Nate & Hayes (1983) – wrote (I had never heard of this one)
Sixteen Candles (1984) – wrote and directed
The Breakfast Club (1984) – wrote and directed
National Lampoon’s European Vacation (1984) – wrote
Weird Science (1985) – wrote and directed
Pretty in Pink (1986) – wrote
Ferris Bueller’s Day Off (1986) – wrote and directed
Some Kind of Wonderful (1987)- wrote
Planes, Trains & Automobiles (1987) – wrote and directed
By my count, that’s 11 films, eight of which represent some the most well-known and iconic films of the decade. Hughes only directed three other films past this period – She’s Having a Baby, Uncle Buck and Curly Sue – all fair films, I suppose, but none match the beloved status of the bulk of the list above. While he continued to write mostly family films (Home Alone series, Beethoven series) for years after pulling his best Keyser Söze (And like that, poof. He’s gone), he never quite captured the magic he had from 83-87. That’s a pretty tall order in the grand scheme of things.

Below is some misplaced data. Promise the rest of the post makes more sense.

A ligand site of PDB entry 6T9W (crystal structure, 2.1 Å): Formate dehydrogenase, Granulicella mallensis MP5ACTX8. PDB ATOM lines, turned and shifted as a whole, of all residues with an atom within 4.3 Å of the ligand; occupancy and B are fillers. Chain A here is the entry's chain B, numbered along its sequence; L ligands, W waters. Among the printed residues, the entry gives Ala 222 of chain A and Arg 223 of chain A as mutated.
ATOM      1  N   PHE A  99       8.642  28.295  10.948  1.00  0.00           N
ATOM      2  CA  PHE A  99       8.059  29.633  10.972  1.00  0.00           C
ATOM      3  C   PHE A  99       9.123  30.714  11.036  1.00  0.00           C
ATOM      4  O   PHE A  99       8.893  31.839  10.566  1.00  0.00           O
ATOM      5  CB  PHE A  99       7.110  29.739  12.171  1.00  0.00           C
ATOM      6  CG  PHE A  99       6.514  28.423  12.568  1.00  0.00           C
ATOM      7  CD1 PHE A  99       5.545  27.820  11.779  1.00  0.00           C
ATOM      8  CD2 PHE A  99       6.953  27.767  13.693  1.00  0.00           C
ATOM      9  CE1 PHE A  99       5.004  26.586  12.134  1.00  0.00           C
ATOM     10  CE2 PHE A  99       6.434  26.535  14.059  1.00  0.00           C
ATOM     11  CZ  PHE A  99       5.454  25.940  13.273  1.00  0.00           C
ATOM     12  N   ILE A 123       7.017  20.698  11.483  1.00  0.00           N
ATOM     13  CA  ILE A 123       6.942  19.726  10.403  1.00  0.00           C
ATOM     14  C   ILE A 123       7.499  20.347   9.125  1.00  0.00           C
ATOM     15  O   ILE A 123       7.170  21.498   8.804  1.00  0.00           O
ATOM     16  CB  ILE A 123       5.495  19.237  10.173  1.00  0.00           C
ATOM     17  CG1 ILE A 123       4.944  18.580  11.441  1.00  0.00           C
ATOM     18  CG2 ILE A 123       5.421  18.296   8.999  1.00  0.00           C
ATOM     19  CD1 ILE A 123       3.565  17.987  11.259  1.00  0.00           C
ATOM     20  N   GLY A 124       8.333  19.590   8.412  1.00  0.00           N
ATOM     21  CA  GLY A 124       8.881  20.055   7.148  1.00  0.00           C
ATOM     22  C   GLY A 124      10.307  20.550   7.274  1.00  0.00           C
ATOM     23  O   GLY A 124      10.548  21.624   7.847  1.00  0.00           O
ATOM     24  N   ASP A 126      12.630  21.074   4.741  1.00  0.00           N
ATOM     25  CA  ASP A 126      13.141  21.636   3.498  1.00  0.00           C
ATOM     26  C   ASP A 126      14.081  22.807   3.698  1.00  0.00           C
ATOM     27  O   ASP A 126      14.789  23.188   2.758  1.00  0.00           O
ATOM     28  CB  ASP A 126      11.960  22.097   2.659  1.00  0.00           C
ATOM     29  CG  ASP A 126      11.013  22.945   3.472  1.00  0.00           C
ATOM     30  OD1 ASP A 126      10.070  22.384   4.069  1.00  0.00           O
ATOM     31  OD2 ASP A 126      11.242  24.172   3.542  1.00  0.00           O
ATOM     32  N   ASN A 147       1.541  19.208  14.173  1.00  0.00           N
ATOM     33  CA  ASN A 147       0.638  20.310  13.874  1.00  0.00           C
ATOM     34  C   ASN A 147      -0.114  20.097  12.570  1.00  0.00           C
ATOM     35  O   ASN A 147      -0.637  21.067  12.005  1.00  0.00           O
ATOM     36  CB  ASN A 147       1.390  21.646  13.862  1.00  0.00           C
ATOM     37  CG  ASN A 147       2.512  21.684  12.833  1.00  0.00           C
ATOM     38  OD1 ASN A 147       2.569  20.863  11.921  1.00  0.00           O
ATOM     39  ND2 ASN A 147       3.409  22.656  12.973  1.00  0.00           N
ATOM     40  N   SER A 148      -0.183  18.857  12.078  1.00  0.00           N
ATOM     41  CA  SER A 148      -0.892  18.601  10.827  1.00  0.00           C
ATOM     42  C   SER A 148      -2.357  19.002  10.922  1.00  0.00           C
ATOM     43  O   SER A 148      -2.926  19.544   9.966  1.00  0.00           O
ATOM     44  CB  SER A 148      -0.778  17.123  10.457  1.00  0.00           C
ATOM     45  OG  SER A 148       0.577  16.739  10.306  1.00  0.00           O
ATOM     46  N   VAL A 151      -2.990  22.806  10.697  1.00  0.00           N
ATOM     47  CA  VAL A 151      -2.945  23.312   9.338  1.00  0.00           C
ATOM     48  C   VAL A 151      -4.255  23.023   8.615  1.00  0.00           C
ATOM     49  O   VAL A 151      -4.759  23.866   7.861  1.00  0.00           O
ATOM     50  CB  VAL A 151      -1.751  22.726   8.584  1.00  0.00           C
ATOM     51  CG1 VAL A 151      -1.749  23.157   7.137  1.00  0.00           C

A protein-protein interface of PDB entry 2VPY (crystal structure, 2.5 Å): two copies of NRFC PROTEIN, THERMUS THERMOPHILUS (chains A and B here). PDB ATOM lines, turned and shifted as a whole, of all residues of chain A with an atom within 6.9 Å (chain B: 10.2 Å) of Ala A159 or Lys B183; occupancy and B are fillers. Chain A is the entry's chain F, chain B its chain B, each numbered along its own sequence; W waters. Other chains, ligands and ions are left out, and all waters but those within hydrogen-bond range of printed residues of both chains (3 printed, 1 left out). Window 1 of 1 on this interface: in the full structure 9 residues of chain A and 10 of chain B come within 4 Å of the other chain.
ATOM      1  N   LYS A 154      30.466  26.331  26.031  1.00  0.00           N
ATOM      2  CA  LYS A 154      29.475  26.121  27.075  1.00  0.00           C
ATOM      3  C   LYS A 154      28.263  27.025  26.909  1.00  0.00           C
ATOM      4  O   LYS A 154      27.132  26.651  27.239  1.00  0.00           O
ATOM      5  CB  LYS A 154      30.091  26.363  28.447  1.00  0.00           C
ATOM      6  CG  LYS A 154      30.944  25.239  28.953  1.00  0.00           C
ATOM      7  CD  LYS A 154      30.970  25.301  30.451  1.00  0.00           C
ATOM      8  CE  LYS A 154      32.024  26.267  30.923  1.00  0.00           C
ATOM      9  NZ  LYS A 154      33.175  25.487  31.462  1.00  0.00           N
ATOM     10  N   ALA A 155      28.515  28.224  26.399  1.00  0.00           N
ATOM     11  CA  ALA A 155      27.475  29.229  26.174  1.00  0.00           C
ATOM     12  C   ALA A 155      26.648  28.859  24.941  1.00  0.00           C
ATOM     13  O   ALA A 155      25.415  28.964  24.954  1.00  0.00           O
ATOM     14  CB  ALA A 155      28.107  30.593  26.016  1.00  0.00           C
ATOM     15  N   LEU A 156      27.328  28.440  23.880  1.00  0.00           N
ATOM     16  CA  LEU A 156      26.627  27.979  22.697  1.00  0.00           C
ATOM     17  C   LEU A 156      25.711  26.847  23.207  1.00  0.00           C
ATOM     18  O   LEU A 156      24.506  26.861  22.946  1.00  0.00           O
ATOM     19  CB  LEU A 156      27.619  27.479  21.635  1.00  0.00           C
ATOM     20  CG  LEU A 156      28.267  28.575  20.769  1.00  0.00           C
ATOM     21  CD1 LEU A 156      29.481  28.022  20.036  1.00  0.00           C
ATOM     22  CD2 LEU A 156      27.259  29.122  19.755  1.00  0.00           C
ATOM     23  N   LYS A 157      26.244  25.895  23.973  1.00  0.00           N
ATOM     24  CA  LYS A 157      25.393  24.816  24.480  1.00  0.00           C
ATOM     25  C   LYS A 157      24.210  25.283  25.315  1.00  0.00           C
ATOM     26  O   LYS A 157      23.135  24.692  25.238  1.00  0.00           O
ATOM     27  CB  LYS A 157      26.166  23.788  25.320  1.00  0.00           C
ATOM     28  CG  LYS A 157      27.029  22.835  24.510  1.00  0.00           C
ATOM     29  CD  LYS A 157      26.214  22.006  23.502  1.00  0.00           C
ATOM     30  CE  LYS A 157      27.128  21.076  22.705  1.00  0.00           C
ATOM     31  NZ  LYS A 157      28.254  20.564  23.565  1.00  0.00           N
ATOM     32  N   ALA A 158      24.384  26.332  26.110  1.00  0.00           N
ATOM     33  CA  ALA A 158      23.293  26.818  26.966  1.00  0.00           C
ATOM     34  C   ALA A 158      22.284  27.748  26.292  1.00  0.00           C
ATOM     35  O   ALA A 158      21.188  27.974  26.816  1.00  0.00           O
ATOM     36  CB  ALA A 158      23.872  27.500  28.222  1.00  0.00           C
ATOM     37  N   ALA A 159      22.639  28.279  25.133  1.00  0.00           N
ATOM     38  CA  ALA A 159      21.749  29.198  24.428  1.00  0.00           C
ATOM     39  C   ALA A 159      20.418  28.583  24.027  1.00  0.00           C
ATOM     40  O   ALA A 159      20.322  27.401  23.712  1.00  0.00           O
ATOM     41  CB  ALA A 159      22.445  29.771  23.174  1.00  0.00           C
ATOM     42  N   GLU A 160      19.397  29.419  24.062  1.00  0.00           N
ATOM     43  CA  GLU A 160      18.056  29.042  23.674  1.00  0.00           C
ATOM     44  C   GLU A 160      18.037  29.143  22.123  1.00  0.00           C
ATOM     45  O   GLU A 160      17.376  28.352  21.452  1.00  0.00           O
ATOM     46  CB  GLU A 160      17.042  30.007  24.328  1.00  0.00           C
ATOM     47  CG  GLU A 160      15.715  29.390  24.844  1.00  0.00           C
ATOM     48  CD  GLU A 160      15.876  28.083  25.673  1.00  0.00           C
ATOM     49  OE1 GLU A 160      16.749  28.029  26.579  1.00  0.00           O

As is the norm, here are my 5 (cheated, really 6) favorite works to which John Hughes contributed and why they still rock:
5) Mr. Mom (tie)
The Wall Street Journal just declared the caricature of inept stay-at-home dads depicted in Mr. Mom dead just a couple of weeks ago. However, the appeal of this movie still endures. Michael Keaton‘s portrayal of Jack Butler, the former GM engineer who lost his job and now stays home with the kids, is incredibly funny and I believe was probably pretty spot on for the time. I was raised by my father and I can certainly say that he was far more able to raise three kids than poor Jack, but this would seem more the exception rather than the rule. I think that’s why this is so enjoyable for me as it gives me an insight to what my childhood could have been like with a more maladroit father. Keaton is loveable despite his cringe worthy displays. For example: